My top shelf is empty. For those who follow this blog you will recall that the top shelf is the vin ordinaire – the wine that my wife can open without asking “is this saved for something special?”.
So a restocking is in order. Here’s what I came up with – 8 bottles for $90. They are the wines that are good and inexpensive too.
- France – GEORGES DUBOEUF BEAUJOLAIS LCBO 212480 |Price $ 10.95
- Pelee Island – PELEE ISLAND BACO NOIR VQA LCBO 485128 | Price $ 10.45
- Spain – BODEGAS CASTANO HECULA LCBO 300673 | Price $ 11.80
- Niagara – CHATEAU DES CHARMES ALIGOTE VQA ST. DAVID’S BENCH LCBO 296848 |Price $ 13.95
- Italy - MEZZOMONDO NEGROAMARO SALENTO IGT LCBO 588962 |Price $ 9.00
- Spain [Cava} – CODORNIU BRUT CLASICO SPARKLING LCBO 215814 | Price $ 12.95
- Portugal – BERCO DO INFANTE RESERVA LCBO 253864 |Price $ 9.20
- Niagara – CALAMUS RIESLING 2010 VINTAGES 158642 | Price $ 16.95 [I spend big $$ on this one because my man Orest vouched for it]
If you don’t know something then its never been easier to ask an expert. I was sitting at my computer tweeting (aka reading other people’s mail) when I read that Adam Rapoport, editor-in-chief of Bon Appétit magazine was answering questions for the next hour. Perfect – I’m chatting with the freakin’ editor-in-chief of Bon Appétit! Here’s how it went down.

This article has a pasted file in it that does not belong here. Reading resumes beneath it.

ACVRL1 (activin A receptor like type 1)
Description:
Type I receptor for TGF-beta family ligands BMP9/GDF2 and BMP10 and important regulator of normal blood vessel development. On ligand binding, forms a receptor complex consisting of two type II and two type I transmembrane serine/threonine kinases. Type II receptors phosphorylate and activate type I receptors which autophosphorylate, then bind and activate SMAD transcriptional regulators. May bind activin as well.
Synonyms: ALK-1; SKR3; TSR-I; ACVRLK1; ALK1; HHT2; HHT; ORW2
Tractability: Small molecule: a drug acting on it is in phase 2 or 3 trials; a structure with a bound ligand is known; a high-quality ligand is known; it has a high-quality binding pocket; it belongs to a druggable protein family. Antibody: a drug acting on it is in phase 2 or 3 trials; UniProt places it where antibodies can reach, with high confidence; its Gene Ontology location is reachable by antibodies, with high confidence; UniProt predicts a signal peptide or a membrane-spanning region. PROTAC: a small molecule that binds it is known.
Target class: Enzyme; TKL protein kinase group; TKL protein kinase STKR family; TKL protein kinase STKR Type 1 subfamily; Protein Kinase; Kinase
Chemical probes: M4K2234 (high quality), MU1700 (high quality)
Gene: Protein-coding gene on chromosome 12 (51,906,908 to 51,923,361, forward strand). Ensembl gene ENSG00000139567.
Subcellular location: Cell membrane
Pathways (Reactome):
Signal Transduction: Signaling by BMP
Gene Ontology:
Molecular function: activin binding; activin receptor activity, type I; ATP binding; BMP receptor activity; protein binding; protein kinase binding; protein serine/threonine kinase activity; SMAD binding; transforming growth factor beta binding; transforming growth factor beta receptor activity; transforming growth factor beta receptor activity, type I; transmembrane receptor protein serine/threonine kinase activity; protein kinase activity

I was ready to “Let’s do this” so I began the proceedings …
@rapo4 aka Adam Rapoport replied …I countered that …
and that …
Thanks Adam – it’s good to have somebody reaffirm my own taste in wine
Disclaimer – Adam Rapoport was not paid for this interview – in fact he has no idea who I am
Last night I opened a dangerous highly pressurized bottle of bubbly with the back of an equally dangerous 10″ chef’s knife. This marked the first tine I’ve sabred Cava (Spanish champagne) on this continent. I’ve learned that the secret is to NOT tell your wife about your intentions as apparently “that sounds really dangerous”. Thanks again Brother-in-Spain for getting me started. I am 4 for 4 on first attempts.
If I can ever figure out how to get the people from YouTube over to my house I will get this on video the next time.
I should probably consult my lawyer friends and put some sort of disclaimer here about not trying this at home – but you know …
Forgive me if this turns into a travel blog for a couple of months – I’m in Spain soaking up another Euro Championship, some sun, and some Cava
3 por 2 is my new favorite Spanish math. We bought 3 Segura Viudas brut nature cava – Lavit – for the price of 2. Loco!
That means that if I do my math correctly I can get 6 for the price of 4. When have you ever seen that at the LCBO? Furthermore they are delicious. They are inexpensive enough that I’m going to attempt to saber one open if I can convince my wife that our travel health insurance covers me for accidents related to opening champagne with the back of a chef’s knife. Video to follow.